4. Missing humility and empathy. I understand modern medical training includes listening skills and recognises the importance of empathy with patients. I would like to commend this approach to the BMA. It is quite possible that millions of smokers are finding something that works for them and gives them immediate gains in welfare and self-esteem and significant improvement in long term health and mortality prognosis – at least that’s what many well-informed users say when they describe their experience. The tone from the BMA and the more reactionary elements of the health establishment is that the views and experience of users simply do not matter or are worthless anecdotes. I do not think this is right – not everything can be understood from RCTs and and thousands of user testimonies now point to huge welfare gains from this technology. I would advise any physician minded to take a dismissive view of e-cigarettes developments to look at some testimonies and remind themselves what the profession is all about. There are many available on the internet, and they make inspiring reading .
These issues have been raised before with the BMA and they have promised to consider them , but so far the organisation seems more concerned to defend its earlier positions, even though evidence and experience is increasingly leaving it looking scientifically vacuous, impervious to challenge and criticism and out of touch.
 Martin Jarvis, Peter Hajek, John Britton, Gerry Stimson, Riccardo Polosa, Karl Olov Fagerström, Michael Kunze, Karl Erik Lund, Jacques Le Houezec, Tony Axéll, Lars Ramström, Clive Bates. Letter to the Secretary of State for Health, Tobacco Products Directive and snus, 7 October 2013. Available online at: Why is the EU banning Europe’s most effective anti-smoking strategy?
Mayer B. How much nicotine kills a human? Tracing back the generally accepted lethal dose to dubious self-experiments in the nineteenth century. Arch Toxicol 2014;88:5–7. doi:10.1007/s00204-013-1127-0
Bates C. Letter to Dr Vivienne Nathanson, 25 February 2014, Response from Dr Nathanson, 4 March 2014. Unable to take any more, I write to Dr Nathanson of the BMA. A similar challenge has been made by the campaign group Sense about Science What’s the evidence for banning electronic cigarettes: we asked the BMA why they want them banned in public 12 December 2013
Dear Dr Valentine
I have seen your letter on e-cigarette safety published on the BMJ web site and I have to say I believe it is misguided and irresponsible, and that this stance will cause far more harm than it prevents. I have posted a rapid response to challenge these views and wanted to make sure you were able to consider at least this counter argument. I understand scientists who specialise in this field have also submitted a robust rapid response, and no doubt that will be published shortly. For convenience, I have enclosed my response at the end of this email and posted it on my Counterfactual blog: Irresponsible and unaccountable: the BMA and its war on e-cigarettes.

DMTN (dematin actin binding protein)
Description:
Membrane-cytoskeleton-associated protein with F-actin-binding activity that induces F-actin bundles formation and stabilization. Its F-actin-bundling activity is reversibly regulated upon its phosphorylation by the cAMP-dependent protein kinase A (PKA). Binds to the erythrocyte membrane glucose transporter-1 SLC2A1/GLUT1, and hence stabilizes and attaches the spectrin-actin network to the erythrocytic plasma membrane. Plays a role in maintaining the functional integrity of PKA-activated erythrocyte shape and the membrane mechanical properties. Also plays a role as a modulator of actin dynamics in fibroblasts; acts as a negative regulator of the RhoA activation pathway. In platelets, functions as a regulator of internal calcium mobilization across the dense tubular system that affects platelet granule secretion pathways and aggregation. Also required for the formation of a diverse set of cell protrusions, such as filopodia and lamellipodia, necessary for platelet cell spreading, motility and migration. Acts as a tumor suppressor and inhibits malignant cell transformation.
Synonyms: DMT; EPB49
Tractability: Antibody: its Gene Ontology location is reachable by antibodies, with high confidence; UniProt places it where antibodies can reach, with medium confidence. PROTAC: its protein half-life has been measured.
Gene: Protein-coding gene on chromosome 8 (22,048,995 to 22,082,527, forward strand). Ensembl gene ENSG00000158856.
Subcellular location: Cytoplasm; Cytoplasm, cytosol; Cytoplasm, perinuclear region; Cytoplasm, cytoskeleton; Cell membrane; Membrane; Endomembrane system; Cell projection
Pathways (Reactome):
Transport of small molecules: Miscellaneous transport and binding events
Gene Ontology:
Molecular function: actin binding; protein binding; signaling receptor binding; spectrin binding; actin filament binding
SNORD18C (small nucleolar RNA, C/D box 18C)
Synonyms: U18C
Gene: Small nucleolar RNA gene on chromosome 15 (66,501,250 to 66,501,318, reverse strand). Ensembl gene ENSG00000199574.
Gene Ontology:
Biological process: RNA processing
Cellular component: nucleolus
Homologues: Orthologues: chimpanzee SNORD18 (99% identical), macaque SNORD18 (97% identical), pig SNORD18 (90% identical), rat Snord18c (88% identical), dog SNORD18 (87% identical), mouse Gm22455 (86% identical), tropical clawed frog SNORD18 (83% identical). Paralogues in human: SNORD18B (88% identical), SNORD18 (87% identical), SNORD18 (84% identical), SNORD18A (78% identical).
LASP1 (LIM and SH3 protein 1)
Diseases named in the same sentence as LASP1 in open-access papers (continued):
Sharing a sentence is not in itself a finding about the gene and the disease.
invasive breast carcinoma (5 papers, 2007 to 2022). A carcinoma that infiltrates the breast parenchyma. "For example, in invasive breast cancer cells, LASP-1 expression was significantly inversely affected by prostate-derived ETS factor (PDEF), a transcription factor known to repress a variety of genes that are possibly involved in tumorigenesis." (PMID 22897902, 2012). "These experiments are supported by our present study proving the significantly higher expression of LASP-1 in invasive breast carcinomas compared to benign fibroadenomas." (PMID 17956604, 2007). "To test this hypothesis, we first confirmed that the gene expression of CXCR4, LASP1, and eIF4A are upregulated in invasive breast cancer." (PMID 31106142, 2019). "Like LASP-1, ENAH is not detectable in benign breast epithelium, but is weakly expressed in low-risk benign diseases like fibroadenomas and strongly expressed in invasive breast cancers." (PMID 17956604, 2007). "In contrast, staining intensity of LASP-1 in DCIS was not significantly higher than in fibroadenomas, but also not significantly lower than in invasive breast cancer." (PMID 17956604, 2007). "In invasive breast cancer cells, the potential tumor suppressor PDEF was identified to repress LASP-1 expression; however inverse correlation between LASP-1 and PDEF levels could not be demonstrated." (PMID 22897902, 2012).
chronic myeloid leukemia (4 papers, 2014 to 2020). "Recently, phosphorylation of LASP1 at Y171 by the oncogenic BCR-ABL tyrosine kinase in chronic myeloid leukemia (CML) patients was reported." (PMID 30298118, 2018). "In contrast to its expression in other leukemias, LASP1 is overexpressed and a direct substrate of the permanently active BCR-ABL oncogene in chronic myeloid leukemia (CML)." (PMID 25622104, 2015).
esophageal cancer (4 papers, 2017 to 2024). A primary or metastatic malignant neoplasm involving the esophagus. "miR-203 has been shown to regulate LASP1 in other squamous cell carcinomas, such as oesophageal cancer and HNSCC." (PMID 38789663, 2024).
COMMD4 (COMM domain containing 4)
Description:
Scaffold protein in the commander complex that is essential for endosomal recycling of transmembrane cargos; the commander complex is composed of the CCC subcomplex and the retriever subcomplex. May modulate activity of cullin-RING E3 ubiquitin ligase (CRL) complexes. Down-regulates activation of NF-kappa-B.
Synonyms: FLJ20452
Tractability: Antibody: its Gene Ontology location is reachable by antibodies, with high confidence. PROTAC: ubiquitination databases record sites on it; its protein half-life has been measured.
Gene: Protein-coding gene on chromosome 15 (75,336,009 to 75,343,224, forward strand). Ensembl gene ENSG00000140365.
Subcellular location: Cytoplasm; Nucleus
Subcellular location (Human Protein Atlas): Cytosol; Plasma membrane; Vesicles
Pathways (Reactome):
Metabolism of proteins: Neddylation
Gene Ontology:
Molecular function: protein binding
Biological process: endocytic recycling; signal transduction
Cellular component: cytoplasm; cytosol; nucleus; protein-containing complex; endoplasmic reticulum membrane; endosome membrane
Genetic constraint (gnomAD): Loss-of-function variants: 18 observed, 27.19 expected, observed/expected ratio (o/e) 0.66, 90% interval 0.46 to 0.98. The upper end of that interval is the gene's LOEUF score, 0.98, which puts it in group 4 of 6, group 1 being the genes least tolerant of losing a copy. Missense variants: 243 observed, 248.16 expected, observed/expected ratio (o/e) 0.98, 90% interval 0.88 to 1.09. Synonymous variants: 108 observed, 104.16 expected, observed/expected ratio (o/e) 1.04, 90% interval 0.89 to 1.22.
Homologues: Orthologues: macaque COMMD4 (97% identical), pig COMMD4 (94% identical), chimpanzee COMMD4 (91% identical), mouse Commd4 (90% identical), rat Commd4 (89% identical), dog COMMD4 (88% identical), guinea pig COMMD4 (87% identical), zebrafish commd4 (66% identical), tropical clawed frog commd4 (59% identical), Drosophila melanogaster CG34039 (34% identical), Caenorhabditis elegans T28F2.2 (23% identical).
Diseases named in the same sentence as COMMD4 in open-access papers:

The reason to contact you directly is to suggest that BMA carefully and systematically reevaluates its position, which is now a long way out of alignment with the expert community and bodies that take a specialised interest such as ASH and the Royal College of Physicians. Failing that, I hope you will at least respond to the criticisms made by me and others. BMA statements wield considerable influence and authority, but the BMA does not seem willing to accept responsibility or accountability for the potentially harmful consequences of the positions it takes.<
I am copying in Prateek Buch of Sense About Science, a group that tries to equip people to make sense of the scientific assertions and evidence in public discourse. Sense About Science has repeatedly raised questions about the quality of BMA’s evidence for the positions it holds on ‘tobacco harm reduction’ and e-cigarettes, but as yet has received no substantive response.
I would be grateful if you could share this with your co-author and committee chair, Dr Paul Nicholson, as I do not have an email address for him. I do hope you will seriously consider my suggestion for an in-depth review of BMA’s approach to these issues.
Former Director Action on Smoking & Health 1997-2003
Note: no competing interests.
Update. I was asked if this can be taken to the General Medical Council. Actually, if the BMA and its officers actually followed GMC guidance on ‘fitness to practice’ they wouldn’t be writing letters like this – and would have a lot more respect for their ‘patients’. I guess handing out really bad advice and analysis to GPs is a bigger violation than just doing it in isolation unobserved in a GP surgery. See key page below:
Update: more critical commentary is provided by Konstantinos Farsalinos and Riccardo Polosa in their excellent rapid response: Scientific evidence clearly indicates e-cigarettes are considerably less harmful than tobacco cigarettes.